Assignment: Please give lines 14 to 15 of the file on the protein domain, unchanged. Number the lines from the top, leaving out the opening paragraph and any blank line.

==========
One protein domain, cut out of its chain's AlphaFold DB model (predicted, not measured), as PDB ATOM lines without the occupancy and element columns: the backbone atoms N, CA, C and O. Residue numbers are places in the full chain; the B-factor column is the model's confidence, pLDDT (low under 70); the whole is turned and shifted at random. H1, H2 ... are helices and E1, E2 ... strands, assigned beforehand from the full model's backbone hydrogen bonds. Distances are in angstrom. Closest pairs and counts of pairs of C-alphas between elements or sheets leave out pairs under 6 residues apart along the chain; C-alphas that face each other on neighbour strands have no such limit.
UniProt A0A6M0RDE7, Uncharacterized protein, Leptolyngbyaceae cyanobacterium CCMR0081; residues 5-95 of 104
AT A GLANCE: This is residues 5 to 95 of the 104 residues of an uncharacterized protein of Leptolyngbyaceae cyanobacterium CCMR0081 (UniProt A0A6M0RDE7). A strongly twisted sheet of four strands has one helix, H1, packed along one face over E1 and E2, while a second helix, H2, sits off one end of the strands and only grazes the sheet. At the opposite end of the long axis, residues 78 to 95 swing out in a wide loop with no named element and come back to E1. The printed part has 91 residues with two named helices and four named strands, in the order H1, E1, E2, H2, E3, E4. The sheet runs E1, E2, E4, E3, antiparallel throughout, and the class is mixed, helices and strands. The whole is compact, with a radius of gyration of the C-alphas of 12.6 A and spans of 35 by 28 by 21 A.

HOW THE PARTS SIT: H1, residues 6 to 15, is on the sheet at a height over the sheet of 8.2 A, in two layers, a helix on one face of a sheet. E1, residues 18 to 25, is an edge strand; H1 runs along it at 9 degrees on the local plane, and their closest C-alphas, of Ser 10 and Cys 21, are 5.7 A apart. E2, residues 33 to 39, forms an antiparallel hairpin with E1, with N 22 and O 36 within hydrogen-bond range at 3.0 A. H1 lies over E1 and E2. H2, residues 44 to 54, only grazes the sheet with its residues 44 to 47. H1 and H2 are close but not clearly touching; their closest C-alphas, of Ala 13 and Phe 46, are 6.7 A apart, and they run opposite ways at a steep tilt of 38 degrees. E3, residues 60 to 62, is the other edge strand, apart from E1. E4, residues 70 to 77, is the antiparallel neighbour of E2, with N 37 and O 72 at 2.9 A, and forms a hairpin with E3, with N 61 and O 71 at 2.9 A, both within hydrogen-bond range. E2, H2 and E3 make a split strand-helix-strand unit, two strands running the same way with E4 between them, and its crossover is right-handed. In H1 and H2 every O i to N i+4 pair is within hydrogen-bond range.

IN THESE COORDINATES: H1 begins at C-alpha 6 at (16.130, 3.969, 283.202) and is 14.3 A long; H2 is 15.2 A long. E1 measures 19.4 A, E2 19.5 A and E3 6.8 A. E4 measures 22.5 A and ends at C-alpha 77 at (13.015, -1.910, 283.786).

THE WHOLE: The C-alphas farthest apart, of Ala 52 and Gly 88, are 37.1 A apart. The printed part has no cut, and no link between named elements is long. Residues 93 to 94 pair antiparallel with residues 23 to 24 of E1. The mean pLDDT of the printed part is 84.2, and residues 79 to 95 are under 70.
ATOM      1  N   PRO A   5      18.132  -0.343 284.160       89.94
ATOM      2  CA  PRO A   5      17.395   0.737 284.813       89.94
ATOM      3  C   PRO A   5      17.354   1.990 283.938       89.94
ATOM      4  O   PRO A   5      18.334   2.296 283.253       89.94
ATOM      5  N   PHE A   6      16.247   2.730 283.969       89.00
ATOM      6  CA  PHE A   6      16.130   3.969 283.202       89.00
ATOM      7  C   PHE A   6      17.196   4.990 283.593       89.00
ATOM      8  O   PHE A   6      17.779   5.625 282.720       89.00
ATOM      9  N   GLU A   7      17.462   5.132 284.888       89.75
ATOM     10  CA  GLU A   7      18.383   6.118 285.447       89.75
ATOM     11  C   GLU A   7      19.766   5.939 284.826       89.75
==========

ATOM      9  N   GLU A   7      17.462   5.132 284.888       89.75
ATOM     10  CA  GLU A   7      18.383   6.118 285.447       89.75